Forgiveness

Some people buy bus tickets for Tahiti. They want to get to paradise but aren’t willing to fly or sail to get there. They would rather stay on the ground that is familiar than risk leaving it to get to where they would rather be.

Spiritual journeys require us to fly, leaving the familiar ground of our past life. All the assurances that better things lie ahead if we are willing to let go of the past do not seem to matter.

Faith traditions often speak of the need to let go. Some talk about detachment from this world. In Christianity, with ideas of Law and Gospel, and a Final Judgment Day, we speak of forgiveness. We have this idea of perfection that must be maintained in order for us to arrive in paradise. Anything that mars that perfection will keep us from paradise. Of course, no life is perfect so we are all doomed to lose paradise. Without forgiveness we would never get there.

You would think that taking away legalistic standards of perfection, fear of Judgment Day and unrealistic holiness codes would do away with the need for forgiveness. It doesn’t.

We need to have some standards in social interactions. We have expectations of one another as part of our civilization. We cannot move forward as individuals or as a society if we cannot trust that people will act in certain helpful ways. The pain we experience from failed expectations or violations of acceptable standards of social conduct is very real.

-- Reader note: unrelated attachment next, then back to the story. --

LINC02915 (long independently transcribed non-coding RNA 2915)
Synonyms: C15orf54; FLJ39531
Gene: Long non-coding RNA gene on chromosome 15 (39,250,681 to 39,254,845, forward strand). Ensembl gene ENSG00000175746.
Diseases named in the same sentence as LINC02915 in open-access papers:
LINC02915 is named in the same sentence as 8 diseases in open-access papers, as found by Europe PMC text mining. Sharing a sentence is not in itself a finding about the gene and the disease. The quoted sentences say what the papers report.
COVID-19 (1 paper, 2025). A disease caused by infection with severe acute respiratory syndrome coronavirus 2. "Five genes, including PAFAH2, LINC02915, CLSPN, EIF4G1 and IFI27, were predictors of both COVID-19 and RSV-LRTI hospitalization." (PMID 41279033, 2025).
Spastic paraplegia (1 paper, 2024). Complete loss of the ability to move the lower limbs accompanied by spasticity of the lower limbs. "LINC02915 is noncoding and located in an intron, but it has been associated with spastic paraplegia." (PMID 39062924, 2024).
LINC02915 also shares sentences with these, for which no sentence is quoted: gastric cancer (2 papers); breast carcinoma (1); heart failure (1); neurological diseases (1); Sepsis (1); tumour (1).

Forgiveness does not do away with those standards and expectations upon which societies depend. It allows us to move forward. We cannot undo the past. We will always live with the consequences of our actions and the actions of others. We can keep past hurts and disappointments from controlling our present and future. Certainly, the past will influence our future, but our future is shaped by our free will.

When we hang on to bitterness we miss tasting the sweetness of life. We are letting a past hurt continue to spoil our ability to be happy. Forgiving someone who has hurt us in the past simply means we refuse to let them keep us tied to bitterness. We can choose to love. We can allow love to lift us up from the hard ground of bitterness, hatred and sorrow. Forgiving someone else may or may not change them, but it will change you. It will allow your heart to be lighter and your love to shine brighter. Your spirit will find its wings.

Pastor Phil